Features of The Backstage Centre

Conceived and designed by industry professionals, the building has been open for two years. Two years before opening a small team of two started developing our programme from South Essex College’s Grays site.

The Backstage Centre was a dream: a purpose-built training centre with employers and learners as equal partners.

At the heart of the building is a Sound Stage the size of six Olympic Swimming Pools in volume. It is used as a dry hire space so any equipment our users need they bring with them. We have a unique theatre grid – or rather the area above the stage area has both traditional and tension-wire grids. It can take 100-tonne roof loads from the 15-metre high gallery levels. It is a truly flexible space.

Surrounding the Sound Stage are:

  • training rooms
  • classrooms along a dance studio
  • a green room
  • dressing rooms
  • a recording studio.

Currently we have 70 students in residence on courses or apprenticeships who work alongside professional hirers.

Hiring out and hosting at The Backstage Centre

We have hosted live events companies, music, theatre and dance professionals, video games producers, opera productions, conferences, recruitment fairs, orchestras and much more.

We couldn’t have built it anywhere but Thurrock. 

Next week we will host our annual conference for the third time at The Backstage Centre with students from South Essex College covering all the technical roles, leading on managing the event and providing a media centre – carefully supervised of course. We’ll use all the facilities, the dance and music studios, classrooms, dressing rooms and green room, as well as the fabulous Sound Stage itself. We have no revenue funding for the Centre, so everything we do pays for itself: we can only do things when we can raise income or if the event pays for itself.

It hasn’t been an easy journey to this point. It was five years from when the computer-generated image of The Backstage Centre appeared on the back wall of our head office in London Bridge to the point when we closed our London office and relocated our staff. 

Walking the talk

The Backstage Centre was highly commended in the British Construction Industry Awards (BCIA) in the Best Building category in 2013 and won the 2014 Royal Institute of Chartered Surveyor East of England award for Best Regeneration Project. It has far outperformed the original business plan. Thurrock Council has now designated the creative industries a key development sector, alongside logistics, and has agreed the development of a new film studio complex nearby, as well as putting in place a cultural entitlement curriculum with the local schools.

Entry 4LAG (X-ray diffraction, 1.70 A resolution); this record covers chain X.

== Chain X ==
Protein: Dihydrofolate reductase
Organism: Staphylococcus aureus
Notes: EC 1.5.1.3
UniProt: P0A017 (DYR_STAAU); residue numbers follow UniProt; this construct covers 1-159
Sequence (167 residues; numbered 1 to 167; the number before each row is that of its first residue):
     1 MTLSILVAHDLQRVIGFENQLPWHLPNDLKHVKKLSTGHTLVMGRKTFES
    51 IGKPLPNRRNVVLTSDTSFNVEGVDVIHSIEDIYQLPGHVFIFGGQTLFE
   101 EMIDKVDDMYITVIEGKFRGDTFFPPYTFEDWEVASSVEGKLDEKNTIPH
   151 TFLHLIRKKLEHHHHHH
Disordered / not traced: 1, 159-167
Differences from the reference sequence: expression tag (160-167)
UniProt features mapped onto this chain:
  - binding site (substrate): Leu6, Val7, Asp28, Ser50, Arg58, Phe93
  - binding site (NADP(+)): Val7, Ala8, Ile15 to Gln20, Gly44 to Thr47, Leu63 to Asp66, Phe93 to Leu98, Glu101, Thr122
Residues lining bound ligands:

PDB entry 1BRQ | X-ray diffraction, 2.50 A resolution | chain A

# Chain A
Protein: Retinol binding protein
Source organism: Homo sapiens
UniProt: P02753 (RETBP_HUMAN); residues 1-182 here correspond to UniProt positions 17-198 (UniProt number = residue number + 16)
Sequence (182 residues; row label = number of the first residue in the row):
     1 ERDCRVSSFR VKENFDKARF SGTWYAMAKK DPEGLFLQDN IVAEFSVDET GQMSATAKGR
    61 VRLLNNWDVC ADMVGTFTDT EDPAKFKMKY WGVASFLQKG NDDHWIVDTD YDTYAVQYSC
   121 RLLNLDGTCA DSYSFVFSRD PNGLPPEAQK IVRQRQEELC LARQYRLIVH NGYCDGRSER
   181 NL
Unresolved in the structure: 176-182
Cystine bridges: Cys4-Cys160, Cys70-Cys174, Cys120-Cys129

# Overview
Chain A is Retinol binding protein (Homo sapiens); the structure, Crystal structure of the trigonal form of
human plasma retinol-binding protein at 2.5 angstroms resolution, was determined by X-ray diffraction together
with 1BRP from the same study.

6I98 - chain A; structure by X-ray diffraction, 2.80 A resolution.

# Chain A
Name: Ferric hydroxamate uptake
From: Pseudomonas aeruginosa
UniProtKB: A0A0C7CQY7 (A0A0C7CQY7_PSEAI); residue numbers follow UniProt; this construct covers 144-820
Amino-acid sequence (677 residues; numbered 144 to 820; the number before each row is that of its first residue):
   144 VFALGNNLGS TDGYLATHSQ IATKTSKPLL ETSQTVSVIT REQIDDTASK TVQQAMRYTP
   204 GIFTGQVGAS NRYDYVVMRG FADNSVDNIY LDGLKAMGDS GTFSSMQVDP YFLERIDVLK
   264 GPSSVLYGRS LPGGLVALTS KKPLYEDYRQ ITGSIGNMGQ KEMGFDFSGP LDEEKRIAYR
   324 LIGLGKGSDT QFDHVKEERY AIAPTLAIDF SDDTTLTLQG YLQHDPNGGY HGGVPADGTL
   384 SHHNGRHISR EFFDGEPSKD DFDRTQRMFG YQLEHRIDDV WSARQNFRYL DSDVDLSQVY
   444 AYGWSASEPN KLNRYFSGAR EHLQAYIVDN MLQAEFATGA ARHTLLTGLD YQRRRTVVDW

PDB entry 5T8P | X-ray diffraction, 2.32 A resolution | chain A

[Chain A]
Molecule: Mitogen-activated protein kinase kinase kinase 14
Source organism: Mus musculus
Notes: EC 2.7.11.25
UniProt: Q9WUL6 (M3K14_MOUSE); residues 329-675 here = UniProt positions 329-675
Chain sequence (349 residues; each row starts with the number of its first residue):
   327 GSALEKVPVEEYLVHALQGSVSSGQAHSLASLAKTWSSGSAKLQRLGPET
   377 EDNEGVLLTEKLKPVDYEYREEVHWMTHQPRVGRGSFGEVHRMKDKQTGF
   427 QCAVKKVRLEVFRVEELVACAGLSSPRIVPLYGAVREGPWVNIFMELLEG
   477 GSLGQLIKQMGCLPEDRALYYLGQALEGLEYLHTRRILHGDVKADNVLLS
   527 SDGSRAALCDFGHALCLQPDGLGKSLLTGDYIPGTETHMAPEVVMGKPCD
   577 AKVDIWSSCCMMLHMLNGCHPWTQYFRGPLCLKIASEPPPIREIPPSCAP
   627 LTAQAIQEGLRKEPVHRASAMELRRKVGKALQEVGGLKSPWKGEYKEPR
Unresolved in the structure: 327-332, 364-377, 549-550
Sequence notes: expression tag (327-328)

It was part of a regeneration vision that was truly transformative. 

For Creative & Cultural Skills the building allows us to ‘walk the talk’ and develop courses, apprenticeships and curriculum in our own space that we can then share with over 40 Further Education and school partners across the UK. We can host professional development courses for professionals in the industry and tutors. We can run our own programmes like our Technical Youth Group and masterclasses. And in Autumn 2016, we’ll open our new National College from the Centre, with activity happening in industry venues and with tutors across the country.

The Backstage Centre was a dream: a purpose-built training centre with employers and learners as equal partners. We couldn’t have built it anywhere but Thurrock. It was part of a regeneration vision that was truly transformative. Now every day I see 50-60 cars in the carpark. People work here. And the creative industries are now central to Thurrock.

In the run up to our annual conference and tenth birthday celebration we're looking back at our biggest achievements of the past decade: one a day for ten days.